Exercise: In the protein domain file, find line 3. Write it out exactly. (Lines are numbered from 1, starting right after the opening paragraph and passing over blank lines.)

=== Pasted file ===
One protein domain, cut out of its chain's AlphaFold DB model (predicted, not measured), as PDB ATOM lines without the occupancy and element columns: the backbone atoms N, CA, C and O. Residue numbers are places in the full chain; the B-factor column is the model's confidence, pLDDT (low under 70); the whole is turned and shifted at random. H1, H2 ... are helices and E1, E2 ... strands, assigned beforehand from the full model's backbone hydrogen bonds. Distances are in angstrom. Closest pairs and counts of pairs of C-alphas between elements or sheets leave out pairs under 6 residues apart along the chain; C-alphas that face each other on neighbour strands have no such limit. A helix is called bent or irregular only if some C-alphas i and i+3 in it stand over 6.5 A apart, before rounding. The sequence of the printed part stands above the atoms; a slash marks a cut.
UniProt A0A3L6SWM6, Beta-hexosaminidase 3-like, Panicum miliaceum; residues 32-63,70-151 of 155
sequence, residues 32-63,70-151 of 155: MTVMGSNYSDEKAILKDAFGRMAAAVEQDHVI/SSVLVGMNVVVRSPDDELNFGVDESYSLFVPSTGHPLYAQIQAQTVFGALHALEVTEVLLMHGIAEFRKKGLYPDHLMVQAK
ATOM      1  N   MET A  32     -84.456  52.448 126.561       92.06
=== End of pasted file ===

ATOM      1  N   MET A  32     -84.456  52.448 126.561       92.06